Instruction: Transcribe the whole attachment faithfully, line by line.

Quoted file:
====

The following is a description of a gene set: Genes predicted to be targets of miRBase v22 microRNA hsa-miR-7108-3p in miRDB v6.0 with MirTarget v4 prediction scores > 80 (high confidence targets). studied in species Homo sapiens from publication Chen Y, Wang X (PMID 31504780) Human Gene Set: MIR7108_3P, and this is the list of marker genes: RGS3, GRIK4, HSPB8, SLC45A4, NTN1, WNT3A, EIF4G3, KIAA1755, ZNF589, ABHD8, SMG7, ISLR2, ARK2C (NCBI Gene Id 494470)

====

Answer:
The following is a description of a gene set: Genes predicted to be targets of miRBase v22 microRNA hsa-miR-7108-3p in miRDB v6.0 with MirTarget v4 prediction scores > 80 (high confidence targets). studied in species Homo sapiens from publication Chen Y, Wang X (PMID 31504780) Human Gene Set: MIR7108_3P, and this is the list of marker genes: RGS3, GRIK4, HSPB8, SLC45A4, NTN1, WNT3A, EIF4G3, KIAA1755, ZNF589, ABHD8, SMG7, ISLR2, ARK2C (NCBI Gene Id 494470)